Ludacris discusses life, social impact
The Lauren and Bobby Turner Social Impact Executive Series hosted the rapper
April 4, 2012, 2:40 am·
Zoe Gan | DP
Before Tuesday night, it might have been hard to believe Wharton would host a rapper to talk about social impact and financial success.
The Lauren and Bobby Turner Social Impact Executive Series began in 2010 to instill in students the importance of “doing well and doing good.” Andre Agassi spoke last year and Magic Johnson the year before.
At 35 years old, Ludacris is not only a successful musical artist, actor and producer, but also the founder of the Ludacris Foundation, which aims to foster economic development in struggling communities.
Ludacris reminded the audience how important it is to lead by example, emphasizing that “it’s not about the money, but giving your valuable time to empowering the youth.”
Over 2,000 people RSVP’d to hear Ludacris speak at the packed Zellerbach Auditorium.
Bobby Turner introduced the guest speaker by sharing his own path to happiness and success. He reminded the audience that these two elements don’t necessarily go hand in hand. “Wealth only guarantees a more comfortable form of misery,” he said.
Rather, Turner said, the greatest source of happiness is “the power to have a positive impact on other people’s lives,” he added.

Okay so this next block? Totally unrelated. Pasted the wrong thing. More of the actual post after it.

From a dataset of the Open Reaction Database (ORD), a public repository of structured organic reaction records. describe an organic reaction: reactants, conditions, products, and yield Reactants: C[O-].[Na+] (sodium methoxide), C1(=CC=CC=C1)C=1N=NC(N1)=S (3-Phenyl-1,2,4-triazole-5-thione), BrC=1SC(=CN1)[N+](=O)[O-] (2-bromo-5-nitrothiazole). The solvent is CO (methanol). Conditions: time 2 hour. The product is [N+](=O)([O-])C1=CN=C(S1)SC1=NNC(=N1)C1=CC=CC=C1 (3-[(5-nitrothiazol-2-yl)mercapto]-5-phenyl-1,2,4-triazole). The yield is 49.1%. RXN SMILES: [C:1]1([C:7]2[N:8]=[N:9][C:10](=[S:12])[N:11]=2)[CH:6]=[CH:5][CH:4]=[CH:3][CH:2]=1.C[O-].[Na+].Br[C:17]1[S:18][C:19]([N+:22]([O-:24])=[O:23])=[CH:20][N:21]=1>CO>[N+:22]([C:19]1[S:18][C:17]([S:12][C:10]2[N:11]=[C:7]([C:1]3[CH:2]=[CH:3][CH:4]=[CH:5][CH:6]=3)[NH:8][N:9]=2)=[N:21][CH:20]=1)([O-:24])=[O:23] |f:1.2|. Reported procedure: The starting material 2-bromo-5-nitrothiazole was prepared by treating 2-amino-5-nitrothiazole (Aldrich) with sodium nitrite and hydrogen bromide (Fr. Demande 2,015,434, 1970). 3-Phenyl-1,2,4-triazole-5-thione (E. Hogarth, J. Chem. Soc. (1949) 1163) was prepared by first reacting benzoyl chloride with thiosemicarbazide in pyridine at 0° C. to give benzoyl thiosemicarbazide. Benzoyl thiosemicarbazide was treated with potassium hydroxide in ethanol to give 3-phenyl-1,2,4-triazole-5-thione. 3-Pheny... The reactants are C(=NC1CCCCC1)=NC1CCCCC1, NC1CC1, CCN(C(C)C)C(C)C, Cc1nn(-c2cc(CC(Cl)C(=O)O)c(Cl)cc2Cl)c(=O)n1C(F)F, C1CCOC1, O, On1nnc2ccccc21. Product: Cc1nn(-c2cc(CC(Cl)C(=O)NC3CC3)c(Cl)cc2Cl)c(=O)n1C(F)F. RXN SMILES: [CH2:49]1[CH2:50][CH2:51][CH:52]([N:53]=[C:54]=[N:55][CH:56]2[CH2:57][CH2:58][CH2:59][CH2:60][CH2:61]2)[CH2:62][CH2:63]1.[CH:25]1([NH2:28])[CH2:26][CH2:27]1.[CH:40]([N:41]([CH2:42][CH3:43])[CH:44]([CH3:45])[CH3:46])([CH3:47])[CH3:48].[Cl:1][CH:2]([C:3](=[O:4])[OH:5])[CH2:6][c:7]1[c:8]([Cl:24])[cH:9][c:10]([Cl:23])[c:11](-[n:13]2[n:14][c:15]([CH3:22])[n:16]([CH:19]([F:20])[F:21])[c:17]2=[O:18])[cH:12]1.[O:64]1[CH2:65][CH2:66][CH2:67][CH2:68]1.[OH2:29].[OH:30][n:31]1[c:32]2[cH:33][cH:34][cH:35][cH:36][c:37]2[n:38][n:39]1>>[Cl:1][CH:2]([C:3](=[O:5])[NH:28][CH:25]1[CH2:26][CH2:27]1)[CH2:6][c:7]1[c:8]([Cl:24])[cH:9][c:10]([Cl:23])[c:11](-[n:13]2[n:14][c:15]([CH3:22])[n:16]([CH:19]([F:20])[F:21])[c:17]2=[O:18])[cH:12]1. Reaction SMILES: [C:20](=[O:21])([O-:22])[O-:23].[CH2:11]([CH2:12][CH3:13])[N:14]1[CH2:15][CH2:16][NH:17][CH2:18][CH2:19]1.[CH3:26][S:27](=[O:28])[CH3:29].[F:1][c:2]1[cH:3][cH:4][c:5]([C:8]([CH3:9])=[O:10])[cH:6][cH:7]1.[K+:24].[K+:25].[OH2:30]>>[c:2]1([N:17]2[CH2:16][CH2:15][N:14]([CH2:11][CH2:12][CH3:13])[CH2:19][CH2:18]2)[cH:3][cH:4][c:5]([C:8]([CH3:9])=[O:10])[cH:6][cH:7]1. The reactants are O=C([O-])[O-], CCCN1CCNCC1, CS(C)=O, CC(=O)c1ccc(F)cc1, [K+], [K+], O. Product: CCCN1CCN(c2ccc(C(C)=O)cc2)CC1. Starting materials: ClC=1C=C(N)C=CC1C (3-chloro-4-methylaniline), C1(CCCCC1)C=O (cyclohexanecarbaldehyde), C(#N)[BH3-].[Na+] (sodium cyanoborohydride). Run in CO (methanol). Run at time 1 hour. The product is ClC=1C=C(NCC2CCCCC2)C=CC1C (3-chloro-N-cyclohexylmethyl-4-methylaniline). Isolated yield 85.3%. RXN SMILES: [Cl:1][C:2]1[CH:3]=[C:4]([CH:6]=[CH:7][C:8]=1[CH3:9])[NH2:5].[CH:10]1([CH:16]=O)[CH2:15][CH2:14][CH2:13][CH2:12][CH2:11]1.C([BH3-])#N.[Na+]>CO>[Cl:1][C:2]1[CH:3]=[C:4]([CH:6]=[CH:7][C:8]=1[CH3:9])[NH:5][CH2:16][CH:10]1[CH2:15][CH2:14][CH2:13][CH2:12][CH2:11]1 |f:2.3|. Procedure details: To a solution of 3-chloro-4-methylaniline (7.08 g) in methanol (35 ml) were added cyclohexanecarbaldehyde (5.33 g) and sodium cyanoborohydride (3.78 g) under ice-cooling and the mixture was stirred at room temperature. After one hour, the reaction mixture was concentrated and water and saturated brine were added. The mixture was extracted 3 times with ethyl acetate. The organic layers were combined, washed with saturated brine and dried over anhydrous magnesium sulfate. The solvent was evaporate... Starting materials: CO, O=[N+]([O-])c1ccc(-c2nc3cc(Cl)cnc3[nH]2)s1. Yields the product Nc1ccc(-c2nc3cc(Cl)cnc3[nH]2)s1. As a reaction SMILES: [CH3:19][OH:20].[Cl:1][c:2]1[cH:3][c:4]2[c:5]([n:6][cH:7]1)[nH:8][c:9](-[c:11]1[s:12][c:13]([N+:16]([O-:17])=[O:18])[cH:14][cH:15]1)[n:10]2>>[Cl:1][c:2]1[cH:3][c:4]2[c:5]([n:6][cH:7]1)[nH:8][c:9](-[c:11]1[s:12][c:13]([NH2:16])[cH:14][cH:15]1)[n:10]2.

Ludacris initially discussed his childhood and the impact of being raised in a “soulful household” full of music.
After moving to Atlanta to finish high school, he made music his priority and set his sights on getting discovered.
He reinforced the importance of having “that drive and being extremely persistent,” explaining how he climbed the ranks at an Atlanta radio station until he finally got his big break after meeting Timbaland.
The radio station not only helped launch his music career, but it ignited his passion for civic engagement.
Everyone at the radio station was required to participate in community service. “I started noticing the impact I was having on kids and realized how much I could give back,” Ludacris said.
He eventually founded the Ludacris Foundation with the goal of “helping kids to help themselves.”
Ludacris discussed how his foundation housed and provided for individuals who had fled to Atlanta after Hurricane Katrina.
He reminded the audience the importance of doing more than just giving money but actually getting involved to “give back and reach as many people as [you] possibly can.”
“Be the best you can absolutely be,” he said. Change will come about by “spark[ing] the seed of individuals who want to change the world.”
Wharton senior Carol Jiang said she came to event to hear how someone so involved in pop culture gave back to the community.
“I was very impressed with how genuine [Ludacris] was in the way that he really wants to give back to the community through the many resources he has and wants to put into action.”
Wharton sophomore Lennie Zhu agreed. “He’s a person who has thought through what he believes in and lives by certain principles, which I respect.”
While both Jiang and Zhu admired Ludacris’ good intentions, they were disappointed in how little time Ludacris spent speaking more substantively about his intiatives. “I wish he talked more about what his organization does,” Zhu said.